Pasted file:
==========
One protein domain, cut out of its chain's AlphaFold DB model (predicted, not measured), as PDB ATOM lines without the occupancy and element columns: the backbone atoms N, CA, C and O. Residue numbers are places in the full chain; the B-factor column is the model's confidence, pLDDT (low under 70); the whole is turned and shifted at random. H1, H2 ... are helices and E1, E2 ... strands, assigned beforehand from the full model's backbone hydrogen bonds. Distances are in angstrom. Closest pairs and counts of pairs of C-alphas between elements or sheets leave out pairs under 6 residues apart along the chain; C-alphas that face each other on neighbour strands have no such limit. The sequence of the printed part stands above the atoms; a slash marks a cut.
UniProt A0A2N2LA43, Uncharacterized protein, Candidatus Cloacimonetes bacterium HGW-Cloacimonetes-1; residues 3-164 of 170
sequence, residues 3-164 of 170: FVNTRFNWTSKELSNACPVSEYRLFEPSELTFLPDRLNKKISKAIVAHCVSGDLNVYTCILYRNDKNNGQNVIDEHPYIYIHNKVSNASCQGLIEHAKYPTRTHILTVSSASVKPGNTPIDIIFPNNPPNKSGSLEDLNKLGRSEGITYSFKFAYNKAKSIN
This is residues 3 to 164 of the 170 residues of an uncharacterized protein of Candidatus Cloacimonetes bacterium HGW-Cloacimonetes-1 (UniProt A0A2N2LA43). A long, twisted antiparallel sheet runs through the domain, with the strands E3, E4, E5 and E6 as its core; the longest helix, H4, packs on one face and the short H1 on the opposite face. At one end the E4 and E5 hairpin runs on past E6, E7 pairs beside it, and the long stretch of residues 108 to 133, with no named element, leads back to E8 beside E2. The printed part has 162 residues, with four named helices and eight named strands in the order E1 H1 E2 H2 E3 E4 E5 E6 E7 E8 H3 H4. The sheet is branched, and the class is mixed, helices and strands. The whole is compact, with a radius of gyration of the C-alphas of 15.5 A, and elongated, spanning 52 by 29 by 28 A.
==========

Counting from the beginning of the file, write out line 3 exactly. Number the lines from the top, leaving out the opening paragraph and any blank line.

This is residues 3 to 164 of the 170 residues of an uncharacterized protein of Candidatus Cloacimonetes bacterium HGW-Cloacimonetes-1 (UniProt A0A2N2LA43). A long, twisted antiparallel sheet runs through the domain, with the strands E3, E4, E5 and E6 as its core; the longest helix, H4, packs on one face and the short H1 on the opposite face. At one end the E4 and E5 hairpin runs on past E6, E7 pairs beside it, and the long stretch of residues 108 to 133, with no named element, leads back to E8 beside E2. The printed part has 162 residues, with four named helices and eight named strands in the order E1 H1 E2 H2 E3 E4 E5 E6 E7 E8 H3 H4. The sheet is branched, and the class is mixed, helices and strands. The whole is compact, with a radius of gyration of the C-alphas of 15.5 A, and elongated, spanning 52 by 29 by 28 A.